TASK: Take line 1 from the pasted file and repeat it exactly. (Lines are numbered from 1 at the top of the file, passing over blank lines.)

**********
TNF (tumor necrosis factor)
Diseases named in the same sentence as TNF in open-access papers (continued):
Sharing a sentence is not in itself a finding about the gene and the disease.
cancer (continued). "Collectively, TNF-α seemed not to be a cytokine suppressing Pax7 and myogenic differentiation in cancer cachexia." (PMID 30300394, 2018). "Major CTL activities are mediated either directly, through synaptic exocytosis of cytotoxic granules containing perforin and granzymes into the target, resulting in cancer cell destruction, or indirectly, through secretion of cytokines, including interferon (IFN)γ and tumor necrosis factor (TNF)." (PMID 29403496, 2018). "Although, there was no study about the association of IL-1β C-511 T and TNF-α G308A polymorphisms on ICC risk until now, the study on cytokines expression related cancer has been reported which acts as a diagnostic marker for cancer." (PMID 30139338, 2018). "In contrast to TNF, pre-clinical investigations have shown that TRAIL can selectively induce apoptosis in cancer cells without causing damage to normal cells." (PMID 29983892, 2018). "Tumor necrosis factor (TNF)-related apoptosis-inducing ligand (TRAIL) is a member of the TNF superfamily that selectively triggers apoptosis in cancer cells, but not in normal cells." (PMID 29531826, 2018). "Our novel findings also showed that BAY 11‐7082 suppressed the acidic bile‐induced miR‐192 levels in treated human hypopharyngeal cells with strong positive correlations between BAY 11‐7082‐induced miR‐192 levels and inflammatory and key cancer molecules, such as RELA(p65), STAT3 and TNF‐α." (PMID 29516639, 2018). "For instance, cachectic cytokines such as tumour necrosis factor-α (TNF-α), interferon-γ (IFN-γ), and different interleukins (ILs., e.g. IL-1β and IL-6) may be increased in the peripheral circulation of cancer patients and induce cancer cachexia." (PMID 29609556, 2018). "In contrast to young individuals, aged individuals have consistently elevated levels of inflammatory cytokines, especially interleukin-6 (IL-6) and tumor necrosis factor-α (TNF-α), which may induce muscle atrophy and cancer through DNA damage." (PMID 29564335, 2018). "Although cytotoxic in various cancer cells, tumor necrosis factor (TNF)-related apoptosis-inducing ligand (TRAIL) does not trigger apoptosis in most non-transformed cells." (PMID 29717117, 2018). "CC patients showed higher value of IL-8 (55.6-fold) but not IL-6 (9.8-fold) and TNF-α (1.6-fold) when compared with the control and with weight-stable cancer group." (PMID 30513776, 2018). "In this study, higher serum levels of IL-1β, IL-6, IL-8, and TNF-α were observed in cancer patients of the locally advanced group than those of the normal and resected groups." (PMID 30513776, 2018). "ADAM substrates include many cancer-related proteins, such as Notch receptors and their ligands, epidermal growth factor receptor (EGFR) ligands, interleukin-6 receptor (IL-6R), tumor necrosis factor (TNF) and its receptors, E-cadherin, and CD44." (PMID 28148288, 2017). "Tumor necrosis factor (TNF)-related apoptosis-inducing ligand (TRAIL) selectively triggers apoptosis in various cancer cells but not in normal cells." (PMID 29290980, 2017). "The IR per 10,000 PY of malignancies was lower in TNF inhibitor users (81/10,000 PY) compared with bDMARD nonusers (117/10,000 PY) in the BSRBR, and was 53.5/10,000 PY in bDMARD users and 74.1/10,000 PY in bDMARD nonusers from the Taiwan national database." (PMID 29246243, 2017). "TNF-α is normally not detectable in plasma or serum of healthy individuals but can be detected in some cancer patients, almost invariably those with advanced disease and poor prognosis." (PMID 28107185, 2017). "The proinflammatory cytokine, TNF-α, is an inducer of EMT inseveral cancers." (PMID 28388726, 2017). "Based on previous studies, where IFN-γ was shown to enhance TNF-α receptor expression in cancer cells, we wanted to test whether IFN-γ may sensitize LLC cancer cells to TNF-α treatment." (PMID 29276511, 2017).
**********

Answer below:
TNF (tumor necrosis factor)